The article below is provided to assist our visitors in understanding the legal requirements for Licence Plates in the UK.
Display and Appearance of UK Number Plates - An Overview
Owning a car comes with some responsibilities. Cars need to be insured, taxed and have a current MOT. In order to pass an MOT, a car must meet clearly defined standards of roadworthiness. Tests include tyre condition and tread depth, lights, steering, braking systems, exhaust emissions and other mechanical components. One of the checks is that number plates meet legislative requirements. A surprising number of vehicles fail on this basis every year. Many drivers are tempted by so-called `show plates` which may be readily purchased via the internet but which use fonts, styling and material that fall foul of regulations. These plates are, as the name suggests, designed for show events, not for road use.
In a nutshell you need number plates on both the front and back of the car (although there are a few exceptions with older cars) with black lettering. The white plate goes at the front and the yellow plate goes at the back. The backing colour must be reflective (but not reflective in the way in which anti-camera sprays cause reflection!). The plates should be easy to read in order to meet the British Standard which essentially states that they must be visible, strong and reflective. They should also be marked with the British Standard number, the identity of the manufacturer of the plate such as the name or logo, together with the name and postcode of the final supplier (seller of the number plate). Any additional markings such as a non-reflective border and the European symbol are an optional extra. You cannot however have any markings other than these.
There are also some rules regarding the characters, which is why you should always buy plates from specialist makers as they are aware of the strict measurements to which they must adhere. For cars made after 2001 the characters must be 79mm in height, 50mm in width (except I/1), 14mm strokes, 11mm in space between each character, 33mm between the two groups of characters, 11mm margins and 19mm spacing between the vertical lines. Plates for cars made before 2001 should feature measurements from one of two listed groups. The characters should be 89mm high, 64mm wide, have 16mm strokes, have 13mm between characters, 38mm between the two groups, 13 mm margins and have 19mm of space between vertical lines. The second group specifies that character measurements should be the same as those belonging to number plates in the post 2001 group with the exception of the character width which is 57mm. The narrower width specification for cars made after September 2001 is to allow for the European symbol. Exceptions to these rules relate to cars made before January 1973 and to motorcycles made after September 2001 which need only have one rear plate.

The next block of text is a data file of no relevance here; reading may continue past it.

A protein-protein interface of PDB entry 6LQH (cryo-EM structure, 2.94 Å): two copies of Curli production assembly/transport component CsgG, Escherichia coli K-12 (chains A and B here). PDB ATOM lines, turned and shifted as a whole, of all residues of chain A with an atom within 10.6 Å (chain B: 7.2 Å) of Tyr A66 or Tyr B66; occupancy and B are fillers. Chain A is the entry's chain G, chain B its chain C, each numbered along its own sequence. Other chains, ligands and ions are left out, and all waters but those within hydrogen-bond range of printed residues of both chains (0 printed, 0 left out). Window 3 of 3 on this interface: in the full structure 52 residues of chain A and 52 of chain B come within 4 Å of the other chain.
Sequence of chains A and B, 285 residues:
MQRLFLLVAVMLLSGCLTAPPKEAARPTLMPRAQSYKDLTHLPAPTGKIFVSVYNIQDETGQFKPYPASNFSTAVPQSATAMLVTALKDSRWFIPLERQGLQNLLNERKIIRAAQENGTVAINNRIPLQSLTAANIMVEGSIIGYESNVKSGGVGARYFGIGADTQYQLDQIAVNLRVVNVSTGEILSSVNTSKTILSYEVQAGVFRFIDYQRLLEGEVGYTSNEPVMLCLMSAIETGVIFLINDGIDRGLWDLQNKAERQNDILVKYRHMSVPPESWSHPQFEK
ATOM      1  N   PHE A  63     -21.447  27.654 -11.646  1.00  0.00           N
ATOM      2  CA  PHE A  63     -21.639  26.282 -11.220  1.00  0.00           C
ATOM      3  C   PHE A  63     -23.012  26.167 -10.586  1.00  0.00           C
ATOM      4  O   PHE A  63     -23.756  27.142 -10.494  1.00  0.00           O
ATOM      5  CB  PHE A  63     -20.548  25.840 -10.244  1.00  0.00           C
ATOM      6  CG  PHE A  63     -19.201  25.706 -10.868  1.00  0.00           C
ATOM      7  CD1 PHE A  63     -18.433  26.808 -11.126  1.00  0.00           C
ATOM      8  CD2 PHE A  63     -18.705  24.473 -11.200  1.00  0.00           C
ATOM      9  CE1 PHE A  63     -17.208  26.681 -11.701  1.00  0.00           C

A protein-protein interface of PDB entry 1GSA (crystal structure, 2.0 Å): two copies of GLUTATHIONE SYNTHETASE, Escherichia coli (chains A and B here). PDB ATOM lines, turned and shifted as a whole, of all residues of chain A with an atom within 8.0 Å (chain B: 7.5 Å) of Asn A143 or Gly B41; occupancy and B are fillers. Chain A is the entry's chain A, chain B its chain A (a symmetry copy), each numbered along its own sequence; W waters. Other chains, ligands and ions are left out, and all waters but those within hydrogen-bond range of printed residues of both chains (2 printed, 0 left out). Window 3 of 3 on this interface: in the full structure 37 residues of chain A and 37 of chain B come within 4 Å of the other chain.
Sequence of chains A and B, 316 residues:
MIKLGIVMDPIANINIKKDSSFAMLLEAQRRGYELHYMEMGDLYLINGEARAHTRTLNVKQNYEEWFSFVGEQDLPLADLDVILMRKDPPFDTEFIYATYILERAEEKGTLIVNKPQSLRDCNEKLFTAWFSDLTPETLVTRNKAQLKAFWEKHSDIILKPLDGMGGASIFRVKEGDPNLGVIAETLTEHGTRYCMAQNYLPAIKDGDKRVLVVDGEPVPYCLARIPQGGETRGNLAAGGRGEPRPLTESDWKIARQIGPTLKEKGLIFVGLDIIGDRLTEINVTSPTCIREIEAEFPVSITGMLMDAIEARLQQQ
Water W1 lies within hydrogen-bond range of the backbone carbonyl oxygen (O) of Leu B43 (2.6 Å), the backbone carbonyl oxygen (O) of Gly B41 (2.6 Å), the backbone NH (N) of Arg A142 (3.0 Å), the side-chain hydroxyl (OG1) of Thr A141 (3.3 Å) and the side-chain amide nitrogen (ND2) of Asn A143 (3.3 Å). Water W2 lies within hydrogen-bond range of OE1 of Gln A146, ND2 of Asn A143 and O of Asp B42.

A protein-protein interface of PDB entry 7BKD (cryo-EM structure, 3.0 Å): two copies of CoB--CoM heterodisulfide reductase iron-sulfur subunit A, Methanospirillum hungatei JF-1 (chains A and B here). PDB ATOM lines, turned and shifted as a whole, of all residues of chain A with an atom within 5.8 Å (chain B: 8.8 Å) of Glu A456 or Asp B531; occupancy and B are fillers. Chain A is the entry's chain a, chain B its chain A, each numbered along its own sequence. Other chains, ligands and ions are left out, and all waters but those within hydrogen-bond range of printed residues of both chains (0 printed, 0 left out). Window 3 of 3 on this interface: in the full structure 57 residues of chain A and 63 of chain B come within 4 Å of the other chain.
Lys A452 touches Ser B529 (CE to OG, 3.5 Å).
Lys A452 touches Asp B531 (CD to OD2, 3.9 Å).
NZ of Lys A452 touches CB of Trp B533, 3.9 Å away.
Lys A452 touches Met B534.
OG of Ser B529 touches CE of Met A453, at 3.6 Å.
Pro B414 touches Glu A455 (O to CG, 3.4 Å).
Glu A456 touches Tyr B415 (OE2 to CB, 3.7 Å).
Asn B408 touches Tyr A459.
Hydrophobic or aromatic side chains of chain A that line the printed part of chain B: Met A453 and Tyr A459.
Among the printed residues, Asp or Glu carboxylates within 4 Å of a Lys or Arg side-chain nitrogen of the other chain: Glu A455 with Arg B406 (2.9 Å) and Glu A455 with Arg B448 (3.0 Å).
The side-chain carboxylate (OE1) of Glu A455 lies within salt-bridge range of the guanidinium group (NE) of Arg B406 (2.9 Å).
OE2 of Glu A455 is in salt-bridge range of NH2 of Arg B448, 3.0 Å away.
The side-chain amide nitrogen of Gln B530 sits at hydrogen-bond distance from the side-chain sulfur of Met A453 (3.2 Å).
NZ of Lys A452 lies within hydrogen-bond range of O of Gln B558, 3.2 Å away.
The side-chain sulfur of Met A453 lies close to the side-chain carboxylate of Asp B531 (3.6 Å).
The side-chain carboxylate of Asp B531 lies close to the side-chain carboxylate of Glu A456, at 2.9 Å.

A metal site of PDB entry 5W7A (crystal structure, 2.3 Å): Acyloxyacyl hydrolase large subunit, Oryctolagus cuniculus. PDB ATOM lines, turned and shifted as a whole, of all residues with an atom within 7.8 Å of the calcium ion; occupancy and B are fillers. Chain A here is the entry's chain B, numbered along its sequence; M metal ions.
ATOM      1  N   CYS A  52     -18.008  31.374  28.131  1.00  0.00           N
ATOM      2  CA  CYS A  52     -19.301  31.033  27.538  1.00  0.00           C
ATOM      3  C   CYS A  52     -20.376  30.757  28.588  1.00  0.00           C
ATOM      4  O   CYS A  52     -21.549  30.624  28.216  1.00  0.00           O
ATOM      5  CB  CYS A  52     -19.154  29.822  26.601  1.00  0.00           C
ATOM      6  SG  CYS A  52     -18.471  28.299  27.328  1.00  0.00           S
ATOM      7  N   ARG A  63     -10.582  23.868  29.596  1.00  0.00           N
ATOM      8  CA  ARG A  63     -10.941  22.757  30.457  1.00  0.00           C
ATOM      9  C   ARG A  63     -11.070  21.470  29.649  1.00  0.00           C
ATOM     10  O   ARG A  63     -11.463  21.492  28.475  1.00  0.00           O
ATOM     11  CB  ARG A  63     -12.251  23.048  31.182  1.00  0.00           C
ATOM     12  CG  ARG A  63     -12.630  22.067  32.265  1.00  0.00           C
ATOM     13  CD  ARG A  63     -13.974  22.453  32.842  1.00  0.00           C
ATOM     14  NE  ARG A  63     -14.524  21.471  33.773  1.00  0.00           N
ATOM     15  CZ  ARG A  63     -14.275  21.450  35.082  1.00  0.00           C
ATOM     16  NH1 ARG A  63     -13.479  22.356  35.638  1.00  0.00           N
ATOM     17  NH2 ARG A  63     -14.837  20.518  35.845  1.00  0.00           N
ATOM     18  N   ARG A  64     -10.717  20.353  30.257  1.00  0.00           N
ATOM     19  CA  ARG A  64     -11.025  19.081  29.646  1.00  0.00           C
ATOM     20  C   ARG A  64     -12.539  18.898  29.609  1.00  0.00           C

The law states that you must not alter, rearrange or misrepresent letters or numbers (a common approach used in drive-offs at petrol stations). You could pay up to £1,000 for this offence. It is not, of course, an offence to buy new number plates with your registration to replace lost, damaged or weathered plates. You should buy these from a reputable maker who will take your details and make the plates to the right specification.
Many people buy and own cherished numbers which they move from one car to another. In doing so, be sure that you are not trying to move plates with a year indicator from a newer car to an older car as falsifying a car`s age is an offence. In all cases, you will need to complete the appropriate DVLA paperwork. With so many people buying personalised number plates by auction, online or from specialists, it is important that the legal requirements are properly understood. You can look online for personalised plates. This is now a mature industry with reputable firms being happy to explain the process and the legalities. Legal plates and a valid MOT are, of course, essential in obtaining car insurance.